Afghan refugees Chicago: After war in Afghanistan, over 500 to settle in the area

CHICAGO (WLS) – More than 500 refugees from Afghanistan are expected to relocate to Chicago in the coming months.

Seventeen councilors recently sent a letter to President Joe Biden welcoming these future residents, saying in part, “Chicago has long been a safe haven for refugees escaping war and political violence.”

The letter went on to say “in recognition of their victims by working with our troops, diplomats and partner organizations, we invite Afghan refugees to join us in Chicago, to share our homes and to build something bigger together.”

More organizations will help these refugees with the transition to a new country, new city and a new culture.


“It’s been a very tumultuous journey,” said Susan Sperry, CEO of World Relief Chicago. “Imagine literally your entire world being overturned overnight. and hours on evacuation flights. They ‘have been separated from family members or they have had to make intolerable decisions while fleeing. “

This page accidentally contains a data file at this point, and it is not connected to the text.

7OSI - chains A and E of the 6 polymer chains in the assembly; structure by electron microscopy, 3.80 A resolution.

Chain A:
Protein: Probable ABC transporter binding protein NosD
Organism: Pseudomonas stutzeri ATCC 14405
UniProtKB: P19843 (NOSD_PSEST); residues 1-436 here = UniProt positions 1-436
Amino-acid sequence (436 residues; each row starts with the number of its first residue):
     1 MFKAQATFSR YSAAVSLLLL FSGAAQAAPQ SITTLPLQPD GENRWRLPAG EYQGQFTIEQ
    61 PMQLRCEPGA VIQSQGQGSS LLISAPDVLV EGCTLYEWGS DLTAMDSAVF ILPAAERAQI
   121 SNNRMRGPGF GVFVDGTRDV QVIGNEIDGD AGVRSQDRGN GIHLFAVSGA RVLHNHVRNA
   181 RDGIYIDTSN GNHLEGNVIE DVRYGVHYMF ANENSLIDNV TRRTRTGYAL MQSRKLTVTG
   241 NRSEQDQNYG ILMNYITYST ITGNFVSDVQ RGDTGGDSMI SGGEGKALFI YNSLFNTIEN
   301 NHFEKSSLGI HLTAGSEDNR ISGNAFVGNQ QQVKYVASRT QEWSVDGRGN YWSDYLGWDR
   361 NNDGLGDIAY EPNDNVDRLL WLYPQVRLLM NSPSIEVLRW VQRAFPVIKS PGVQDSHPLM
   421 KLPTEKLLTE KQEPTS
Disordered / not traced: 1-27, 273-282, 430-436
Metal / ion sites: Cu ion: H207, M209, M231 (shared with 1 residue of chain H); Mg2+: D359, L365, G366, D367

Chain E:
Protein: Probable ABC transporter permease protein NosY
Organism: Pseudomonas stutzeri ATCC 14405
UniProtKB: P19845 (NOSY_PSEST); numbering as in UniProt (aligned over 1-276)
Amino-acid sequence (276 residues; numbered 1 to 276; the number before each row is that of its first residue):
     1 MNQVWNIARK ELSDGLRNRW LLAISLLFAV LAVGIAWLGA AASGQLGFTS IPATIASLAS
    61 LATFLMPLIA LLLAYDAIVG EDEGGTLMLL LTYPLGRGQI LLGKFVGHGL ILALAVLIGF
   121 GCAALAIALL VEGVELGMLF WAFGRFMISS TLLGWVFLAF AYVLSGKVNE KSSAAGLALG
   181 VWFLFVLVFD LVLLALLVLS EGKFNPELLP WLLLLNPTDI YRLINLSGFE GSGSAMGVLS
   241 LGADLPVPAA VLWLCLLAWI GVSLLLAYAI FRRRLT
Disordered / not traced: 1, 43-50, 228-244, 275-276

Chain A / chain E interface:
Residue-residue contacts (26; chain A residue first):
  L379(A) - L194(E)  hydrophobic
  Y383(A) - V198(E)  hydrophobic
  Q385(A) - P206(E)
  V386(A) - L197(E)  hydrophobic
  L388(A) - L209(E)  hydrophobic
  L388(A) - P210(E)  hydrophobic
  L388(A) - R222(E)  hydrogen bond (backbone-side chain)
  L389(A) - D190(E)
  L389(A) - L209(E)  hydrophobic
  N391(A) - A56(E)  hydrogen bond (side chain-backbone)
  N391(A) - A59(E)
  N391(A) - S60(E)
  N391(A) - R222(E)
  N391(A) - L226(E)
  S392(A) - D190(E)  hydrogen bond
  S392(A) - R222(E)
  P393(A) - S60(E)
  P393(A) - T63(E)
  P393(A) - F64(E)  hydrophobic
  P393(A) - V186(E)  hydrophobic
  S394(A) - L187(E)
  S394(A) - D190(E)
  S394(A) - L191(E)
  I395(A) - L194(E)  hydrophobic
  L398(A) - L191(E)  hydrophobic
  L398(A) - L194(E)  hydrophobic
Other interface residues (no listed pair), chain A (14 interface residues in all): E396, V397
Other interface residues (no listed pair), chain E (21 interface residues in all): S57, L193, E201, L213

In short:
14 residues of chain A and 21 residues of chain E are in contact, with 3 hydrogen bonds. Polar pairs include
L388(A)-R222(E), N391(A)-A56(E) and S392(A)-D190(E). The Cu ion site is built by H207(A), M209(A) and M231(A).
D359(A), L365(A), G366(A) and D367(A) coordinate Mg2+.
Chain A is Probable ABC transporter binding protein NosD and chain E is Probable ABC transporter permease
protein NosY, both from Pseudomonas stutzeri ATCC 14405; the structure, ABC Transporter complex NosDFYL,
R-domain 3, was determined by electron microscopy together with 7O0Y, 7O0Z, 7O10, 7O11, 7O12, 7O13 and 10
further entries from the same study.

Lea Tienou-Gustafson is Director of Refugee and Immigrant Community Services at Heartland Alliance.

“I think Chicago is a great place for Afghan refugees to come because there is already a strong and supportive and welcoming community here. Organizations like Heartland, World Relief, we have resettled and welcomed Afghans for years, and so on. “there is an established community mostly on the North Side and northern suburbs. And they have been extremely gracious partners in helping to welcome these people who are coming right now,” she said.

RELATED: What is the Legal Status of Afghan Refugees Coming to the United States?

And there are other ways for other people to help, Sperry said.
“All resettlement organizations would welcome financial partnership these days. We are looking for all housing for the people who come, the families who come. So if you are a landlord or know of housing for rent, we would very much like to hear from you,” she said.


“We have a moral obligation as a society to welcome these people,” Tienou-Gustafson added. “Many of the people who are still in Afghanistan are people who worked directly in support of the US military and worked hand in hand with the US government, and so it is really our duty to welcome them here and do so. a way that is fully accommodating. “


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